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Edited version of your written advice

Authorisation Number: 1051237471365

Date of advice: 15 June 2017

Ruling

Subject: Entertainment expenses

Question 1

Are the expenses incurred in purchasing coffee, drinks and/or light meals deductible expenses under Division 8 of the Income Tax Assessment Act 1997 (ITAA 1997)?

Answer

Yes

Question 2

Are the expenses incurred in purchasing coffee, drinks and/or light meals creditable acquisitions under Division 11 of the A New Tax System (Goods and Services Tax) Act 1999 (GST Act)?

Answer

Yes

Relevant facts and circumstances

You are registered for goods and services tax (GST) and you operate a business that provides services.

Your business is currently earning income from the services provided and part of the process of generating income involves several business based meetings with prospective clients and customers.

These business meetings usually take place in a café. The meetings are not social in nature. The meetings usually involve two to three people.

You typically purchase coffee, soft-drinks and/or light meals consistent with a morning or afternoon tea during these meetings. The expenses you incur for the provision of coffee, soft-drinks and/or light meals are minimal.

Relevant legislative provisions

Income Tax Assessment Act 1997

Section 8-1

Section 32-5

Section 32-10

Section 32-25

A New Tax System (Goods and Service Tax) Act 1999

Section 11-1

Section 11-5

Section 69-5

Section 195-1

Reasons for decision

Summary

Based on the information provided, it is considered that the coffee, drinks and/or light meals that you purchase at your business meetings do not have the character of entertainment and as such, the expenses are deductible under Division 8 of the ITAA 1997.

Detailed reasoning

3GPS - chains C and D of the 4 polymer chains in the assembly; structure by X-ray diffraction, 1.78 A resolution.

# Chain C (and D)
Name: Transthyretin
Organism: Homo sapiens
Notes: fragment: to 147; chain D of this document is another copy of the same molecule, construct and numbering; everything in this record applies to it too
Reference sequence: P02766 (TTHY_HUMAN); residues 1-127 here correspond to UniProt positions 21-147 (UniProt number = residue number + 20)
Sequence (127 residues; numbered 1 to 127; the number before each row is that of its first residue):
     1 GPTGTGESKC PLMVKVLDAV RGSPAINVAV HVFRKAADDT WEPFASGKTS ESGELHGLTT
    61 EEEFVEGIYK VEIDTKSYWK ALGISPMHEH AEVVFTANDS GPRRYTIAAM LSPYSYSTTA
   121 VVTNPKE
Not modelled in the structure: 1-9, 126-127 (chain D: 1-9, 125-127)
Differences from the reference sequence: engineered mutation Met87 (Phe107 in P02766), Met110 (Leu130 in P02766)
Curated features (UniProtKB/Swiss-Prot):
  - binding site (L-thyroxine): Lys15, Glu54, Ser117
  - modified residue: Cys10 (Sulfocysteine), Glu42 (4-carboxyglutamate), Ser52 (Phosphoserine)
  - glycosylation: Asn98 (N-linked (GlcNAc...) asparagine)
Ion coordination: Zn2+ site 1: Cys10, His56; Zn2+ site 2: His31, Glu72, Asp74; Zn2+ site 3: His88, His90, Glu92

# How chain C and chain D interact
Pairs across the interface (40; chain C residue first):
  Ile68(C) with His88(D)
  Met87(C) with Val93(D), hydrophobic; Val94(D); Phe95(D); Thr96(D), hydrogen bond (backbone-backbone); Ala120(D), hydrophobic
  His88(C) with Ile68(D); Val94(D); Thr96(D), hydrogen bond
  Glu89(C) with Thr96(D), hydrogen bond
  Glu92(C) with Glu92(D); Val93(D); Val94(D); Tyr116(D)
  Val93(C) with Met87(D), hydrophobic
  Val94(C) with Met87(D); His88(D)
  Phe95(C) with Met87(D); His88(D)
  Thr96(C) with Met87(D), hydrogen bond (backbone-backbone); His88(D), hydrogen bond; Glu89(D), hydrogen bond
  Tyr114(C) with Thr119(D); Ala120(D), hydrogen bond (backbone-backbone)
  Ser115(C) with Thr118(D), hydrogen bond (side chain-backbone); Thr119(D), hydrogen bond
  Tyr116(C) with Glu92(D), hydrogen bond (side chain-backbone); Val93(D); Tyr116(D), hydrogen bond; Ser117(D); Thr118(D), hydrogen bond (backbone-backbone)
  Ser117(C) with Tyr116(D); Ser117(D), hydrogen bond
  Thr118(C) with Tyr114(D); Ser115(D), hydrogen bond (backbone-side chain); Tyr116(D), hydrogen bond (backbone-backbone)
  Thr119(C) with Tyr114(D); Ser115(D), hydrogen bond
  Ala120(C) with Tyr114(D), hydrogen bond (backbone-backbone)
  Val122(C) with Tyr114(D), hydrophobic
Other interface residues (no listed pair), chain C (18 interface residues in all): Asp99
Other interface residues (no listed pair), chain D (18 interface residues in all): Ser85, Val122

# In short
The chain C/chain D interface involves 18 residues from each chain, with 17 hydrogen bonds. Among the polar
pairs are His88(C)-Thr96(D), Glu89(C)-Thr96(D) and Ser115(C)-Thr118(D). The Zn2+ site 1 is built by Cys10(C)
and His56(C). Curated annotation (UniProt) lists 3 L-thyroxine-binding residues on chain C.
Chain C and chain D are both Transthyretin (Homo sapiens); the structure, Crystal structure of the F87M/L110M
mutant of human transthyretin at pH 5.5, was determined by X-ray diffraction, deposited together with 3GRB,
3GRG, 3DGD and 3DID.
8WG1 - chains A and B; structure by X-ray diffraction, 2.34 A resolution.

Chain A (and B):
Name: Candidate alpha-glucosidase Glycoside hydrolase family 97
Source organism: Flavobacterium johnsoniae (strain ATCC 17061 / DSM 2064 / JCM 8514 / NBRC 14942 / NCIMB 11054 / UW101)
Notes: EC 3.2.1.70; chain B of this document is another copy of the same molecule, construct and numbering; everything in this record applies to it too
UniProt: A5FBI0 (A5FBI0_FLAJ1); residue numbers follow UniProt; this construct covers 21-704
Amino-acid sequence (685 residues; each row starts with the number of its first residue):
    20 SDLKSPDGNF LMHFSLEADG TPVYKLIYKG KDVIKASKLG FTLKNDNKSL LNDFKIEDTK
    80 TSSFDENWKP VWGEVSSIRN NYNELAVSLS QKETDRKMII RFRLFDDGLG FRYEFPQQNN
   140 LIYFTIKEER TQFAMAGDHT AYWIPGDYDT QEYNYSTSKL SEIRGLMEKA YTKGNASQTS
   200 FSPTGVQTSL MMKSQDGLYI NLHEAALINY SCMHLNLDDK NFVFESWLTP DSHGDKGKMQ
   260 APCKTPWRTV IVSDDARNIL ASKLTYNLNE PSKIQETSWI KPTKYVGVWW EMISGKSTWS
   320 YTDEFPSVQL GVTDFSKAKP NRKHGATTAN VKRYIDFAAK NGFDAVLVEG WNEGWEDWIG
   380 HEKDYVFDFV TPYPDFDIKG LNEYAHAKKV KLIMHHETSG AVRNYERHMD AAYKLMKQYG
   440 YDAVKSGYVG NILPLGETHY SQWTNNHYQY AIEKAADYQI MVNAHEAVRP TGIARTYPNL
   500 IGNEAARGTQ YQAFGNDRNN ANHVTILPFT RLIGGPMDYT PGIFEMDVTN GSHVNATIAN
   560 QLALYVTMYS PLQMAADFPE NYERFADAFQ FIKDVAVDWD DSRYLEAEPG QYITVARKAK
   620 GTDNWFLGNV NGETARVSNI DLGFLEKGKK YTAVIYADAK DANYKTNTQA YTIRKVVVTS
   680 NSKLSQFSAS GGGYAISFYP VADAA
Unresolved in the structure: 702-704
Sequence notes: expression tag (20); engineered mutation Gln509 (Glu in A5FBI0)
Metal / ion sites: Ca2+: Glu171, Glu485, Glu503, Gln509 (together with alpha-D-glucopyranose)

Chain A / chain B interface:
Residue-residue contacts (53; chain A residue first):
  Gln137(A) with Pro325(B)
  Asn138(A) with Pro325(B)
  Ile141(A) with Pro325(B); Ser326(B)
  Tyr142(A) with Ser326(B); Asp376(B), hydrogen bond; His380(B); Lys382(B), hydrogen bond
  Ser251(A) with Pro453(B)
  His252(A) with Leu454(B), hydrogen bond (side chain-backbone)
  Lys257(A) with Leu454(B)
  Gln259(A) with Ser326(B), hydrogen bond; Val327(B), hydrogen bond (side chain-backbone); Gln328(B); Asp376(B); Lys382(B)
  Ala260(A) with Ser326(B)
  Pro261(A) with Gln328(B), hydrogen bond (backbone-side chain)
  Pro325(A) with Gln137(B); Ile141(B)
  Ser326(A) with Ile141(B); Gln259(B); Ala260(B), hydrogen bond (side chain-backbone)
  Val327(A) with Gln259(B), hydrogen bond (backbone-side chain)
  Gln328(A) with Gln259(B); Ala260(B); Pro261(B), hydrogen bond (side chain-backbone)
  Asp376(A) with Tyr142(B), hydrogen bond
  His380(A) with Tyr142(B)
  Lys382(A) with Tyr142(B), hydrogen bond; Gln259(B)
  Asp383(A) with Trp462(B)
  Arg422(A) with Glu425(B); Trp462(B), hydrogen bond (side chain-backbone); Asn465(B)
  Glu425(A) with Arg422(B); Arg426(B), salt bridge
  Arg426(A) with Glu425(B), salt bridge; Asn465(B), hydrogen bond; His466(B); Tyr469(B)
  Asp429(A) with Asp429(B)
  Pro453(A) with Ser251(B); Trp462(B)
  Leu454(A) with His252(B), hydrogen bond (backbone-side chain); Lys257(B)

Section 8-1 of the ITAA 1997 allows a deduction for all expenses to the extent they are incurred in producing assessable income. However, paragraph 8-1(2)(d) of the ITAA 1997 denies a deduction under section 8-1 to the extent that another section of the ITAA 1997 prevents you from deducting it.

Of relevance to this case is section 32-5 of the ITAA 1997 which provides that you cannot deduct the costs of providing entertainment under section 8-1 of the ITAA 1997.

The word 'entertainment’ is defined in section 32-10 of the ITAA 1997. It states:

    (1) Entertainment means:

      (a) entertainment by way of food, drink or *recreation; or

      (b) accommodation or travel to do with providing entertainment by way of food, drink or *recreation.

    (2) You are taken to provide entertainment even if business discussions or transactions occur.

(* An asterisk denotes a defined term in section 995-1 of the ITAA 1997)

However, section 32-25 of the ITAA 1997 provides that you are not prevented from claiming a deduction for entertainment expenses if one of the exceptions in Subdivision 32-B of the ITAA 1997 applies. These exceptions include certain employer expenses such as when an employer provides food and drink at the business’s premises to employees for morning or afternoon tea or in an in-house dining facility.

Based on the information provided, none of the exceptions in Subdivision 32-B of the ITAA 1997 would apply in your circumstances. Therefore, it is necessary to determine if the coffee, soft-drinks and/or light meals that you provide constitutes entertainment.